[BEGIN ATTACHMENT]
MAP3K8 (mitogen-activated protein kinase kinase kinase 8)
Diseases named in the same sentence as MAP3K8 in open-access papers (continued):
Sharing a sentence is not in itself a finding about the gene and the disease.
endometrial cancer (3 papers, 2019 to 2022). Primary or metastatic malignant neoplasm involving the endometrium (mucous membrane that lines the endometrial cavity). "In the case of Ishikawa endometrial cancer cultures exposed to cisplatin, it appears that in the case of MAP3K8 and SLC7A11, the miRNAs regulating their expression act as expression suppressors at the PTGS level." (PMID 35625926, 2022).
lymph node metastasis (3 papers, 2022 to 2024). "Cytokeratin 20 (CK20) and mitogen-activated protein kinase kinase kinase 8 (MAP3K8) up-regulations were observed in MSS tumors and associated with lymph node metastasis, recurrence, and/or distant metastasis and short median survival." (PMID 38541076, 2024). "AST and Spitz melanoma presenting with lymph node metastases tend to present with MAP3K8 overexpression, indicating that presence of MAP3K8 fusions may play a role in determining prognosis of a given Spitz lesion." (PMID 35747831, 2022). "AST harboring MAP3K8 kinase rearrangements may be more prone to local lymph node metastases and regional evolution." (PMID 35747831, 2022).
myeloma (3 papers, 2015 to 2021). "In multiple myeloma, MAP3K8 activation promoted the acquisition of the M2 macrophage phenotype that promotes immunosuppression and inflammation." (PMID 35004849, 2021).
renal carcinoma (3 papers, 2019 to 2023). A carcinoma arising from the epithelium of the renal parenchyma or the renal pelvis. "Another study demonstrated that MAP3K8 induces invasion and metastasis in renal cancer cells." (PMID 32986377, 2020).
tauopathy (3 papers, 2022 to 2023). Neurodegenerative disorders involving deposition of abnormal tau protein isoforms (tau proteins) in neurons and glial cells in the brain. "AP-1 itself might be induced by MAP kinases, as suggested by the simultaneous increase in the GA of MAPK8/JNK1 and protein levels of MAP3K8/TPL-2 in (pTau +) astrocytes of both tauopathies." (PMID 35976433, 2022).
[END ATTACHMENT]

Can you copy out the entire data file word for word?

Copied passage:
MAP3K8 (mitogen-activated protein kinase kinase kinase 8)
Diseases named in the same sentence as MAP3K8 in open-access papers (continued):
Sharing a sentence is not in itself a finding about the gene and the disease.
endometrial cancer (3 papers, 2019 to 2022). Primary or metastatic malignant neoplasm involving the endometrium (mucous membrane that lines the endometrial cavity). "In the case of Ishikawa endometrial cancer cultures exposed to cisplatin, it appears that in the case of MAP3K8 and SLC7A11, the miRNAs regulating their expression act as expression suppressors at the PTGS level." (PMID 35625926, 2022).
lymph node metastasis (3 papers, 2022 to 2024). "Cytokeratin 20 (CK20) and mitogen-activated protein kinase kinase kinase 8 (MAP3K8) up-regulations were observed in MSS tumors and associated with lymph node metastasis, recurrence, and/or distant metastasis and short median survival." (PMID 38541076, 2024). "AST and Spitz melanoma presenting with lymph node metastases tend to present with MAP3K8 overexpression, indicating that presence of MAP3K8 fusions may play a role in determining prognosis of a given Spitz lesion." (PMID 35747831, 2022). "AST harboring MAP3K8 kinase rearrangements may be more prone to local lymph node metastases and regional evolution." (PMID 35747831, 2022).
myeloma (3 papers, 2015 to 2021). "In multiple myeloma, MAP3K8 activation promoted the acquisition of the M2 macrophage phenotype that promotes immunosuppression and inflammation." (PMID 35004849, 2021).
renal carcinoma (3 papers, 2019 to 2023). A carcinoma arising from the epithelium of the renal parenchyma or the renal pelvis. "Another study demonstrated that MAP3K8 induces invasion and metastasis in renal cancer cells." (PMID 32986377, 2020).
tauopathy (3 papers, 2022 to 2023). Neurodegenerative disorders involving deposition of abnormal tau protein isoforms (tau proteins) in neurons and glial cells in the brain. "AP-1 itself might be induced by MAP kinases, as suggested by the simultaneous increase in the GA of MAPK8/JNK1 and protein levels of MAP3K8/TPL-2 in (pTau +) astrocytes of both tauopathies." (PMID 35976433, 2022).